And the Money Kept Rolling in (and Out)

And the Money Kept Rolling in (and Out)

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by Paul Blustein

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The dramatic, definitive account of the most spectacular economic meltdown of modern times exposes the dangerous flaws of our global financial system.

In the 1990s, few countries were more lionized than Argentina for its efforts to join the club of wealthy nations. Argentina's policies drew enthusiastic applause from the IMF, the World Bank and Wall Street. But the

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The dramatic, definitive account of the most spectacular economic meltdown of modern times exposes the dangerous flaws of our global financial system.

In the 1990s, few countries were more lionized than Argentina for its efforts to join the club of wealthy nations. Argentina's policies drew enthusiastic applause from the IMF, the World Bank and Wall Street. But the club has a disturbing propensity to turn its back on arrivistes and cast them out. That was what happened in 2001, when Argentina suffered one of the most spectacular crashes in modern history. With it came appalling social and political chaos, a collapse of the peso, and a wrenching downturn that threw millions into poverty and left nearly one quarter of the workforce unemployed.

Paul Blustein, whose book about the IMF, The Chastening, was called "gripping, often frightening" by The Economist and lauded by the Wall Street Journal as "a superbly reported and skillfully woven story," now gets right inside Argentina's rise and fall in a dramatic account based on hundreds of interviews with top policymakers and financial market players as well as reams of internal documents. He shows how the IMF turned a blind eye to the vulnerabilities of its star pupil, and exposes the conduct of global financial market players in Argentina as redolent of the scandals-like those at Enron, WorldCom and Global Crossing- that rocked Wall Street in recent years. By going behind the scenes of Argentina's debacle, Blustein shows with unmistakable clarity how sadly elusive the path of hope and progress remains to the great bulk of humanity still mired in poverty and underdevelopment.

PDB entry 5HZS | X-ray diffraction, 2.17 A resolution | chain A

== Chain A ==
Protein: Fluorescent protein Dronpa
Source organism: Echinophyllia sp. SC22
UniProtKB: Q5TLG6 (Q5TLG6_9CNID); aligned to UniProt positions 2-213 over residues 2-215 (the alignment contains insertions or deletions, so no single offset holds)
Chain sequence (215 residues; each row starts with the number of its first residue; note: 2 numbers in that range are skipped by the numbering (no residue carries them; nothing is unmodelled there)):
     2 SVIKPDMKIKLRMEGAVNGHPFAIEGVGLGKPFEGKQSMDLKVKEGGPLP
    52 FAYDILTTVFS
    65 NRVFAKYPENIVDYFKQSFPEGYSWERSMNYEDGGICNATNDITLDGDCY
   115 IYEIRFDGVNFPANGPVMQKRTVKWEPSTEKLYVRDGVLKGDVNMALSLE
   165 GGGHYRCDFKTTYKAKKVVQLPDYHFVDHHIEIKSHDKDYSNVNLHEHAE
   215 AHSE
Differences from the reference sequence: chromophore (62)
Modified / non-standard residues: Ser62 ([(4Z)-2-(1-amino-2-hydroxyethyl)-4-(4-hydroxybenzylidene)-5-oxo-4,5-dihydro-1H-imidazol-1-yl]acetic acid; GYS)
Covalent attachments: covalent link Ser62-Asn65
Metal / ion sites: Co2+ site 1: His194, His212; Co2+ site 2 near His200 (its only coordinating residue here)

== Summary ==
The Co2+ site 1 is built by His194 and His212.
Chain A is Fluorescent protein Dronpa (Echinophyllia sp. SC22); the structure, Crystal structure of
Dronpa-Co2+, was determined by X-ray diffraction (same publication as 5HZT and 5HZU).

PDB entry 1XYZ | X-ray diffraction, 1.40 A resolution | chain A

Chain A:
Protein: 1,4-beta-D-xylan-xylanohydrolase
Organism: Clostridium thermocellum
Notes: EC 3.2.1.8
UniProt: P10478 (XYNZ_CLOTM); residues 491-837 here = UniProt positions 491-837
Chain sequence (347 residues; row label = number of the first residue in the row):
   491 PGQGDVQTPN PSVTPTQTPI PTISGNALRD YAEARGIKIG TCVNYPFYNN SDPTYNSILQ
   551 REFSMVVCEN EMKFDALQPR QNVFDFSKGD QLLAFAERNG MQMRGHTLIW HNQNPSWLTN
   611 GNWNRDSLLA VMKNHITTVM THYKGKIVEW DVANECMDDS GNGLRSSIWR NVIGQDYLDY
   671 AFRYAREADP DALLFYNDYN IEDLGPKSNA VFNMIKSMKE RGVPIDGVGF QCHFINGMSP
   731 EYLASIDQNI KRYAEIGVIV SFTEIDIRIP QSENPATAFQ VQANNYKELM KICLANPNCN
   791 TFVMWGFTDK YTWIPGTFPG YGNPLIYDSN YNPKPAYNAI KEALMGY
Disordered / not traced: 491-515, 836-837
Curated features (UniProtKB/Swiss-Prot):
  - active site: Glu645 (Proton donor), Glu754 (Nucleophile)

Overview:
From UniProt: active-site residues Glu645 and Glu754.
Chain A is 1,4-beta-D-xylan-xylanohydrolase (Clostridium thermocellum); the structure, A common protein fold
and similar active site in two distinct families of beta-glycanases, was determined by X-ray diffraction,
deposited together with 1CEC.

Author Biography: Paul Blustein, a staff writer at the Washington Post, has covered business and economic issues for more than twenty-five years. He has also worked at Forbes Magazine and the Wall Street Journal. His work has won several prizes, including business journalism's most prestigious, the Gerald Loeb Award.

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Editorial Reviews

Wall Street Journal
"An extraordinary tale of bad policy and financial gluttony... Blustein tells the tale with precision and panache...[and] color commentary."
February 16, 2005
Alan Beattie
"[Blustein] reconstructs the riveting narrative of a nation that in 2001 committed the biggest sovereign debt default in history."
Financial Times, February 17, 2005
Moisés Naím
In And the Money Kept Rolling In (and Out), Paul Blustein, a veteran economic reporter at The Washington Post, vividly documents the most recent of these megacrashes: Argentina's 2000-01 economic collapse. The book could have been titled "CSI: Buenos Aires" because what Blustein expertly investigates is undoubtedly an economic crime scene. Alas, that scene is familiar: An "emerging market," with all the trappings of a modern market economy and run with the latest economic ideas fashionable in Washington and loudly cheered by Wall Street, suddenly implodes in a catastrophic spiral of economic chaos and political turmoil. Widespread human suffering ensues.
— The Washington Post
Publishers Weekly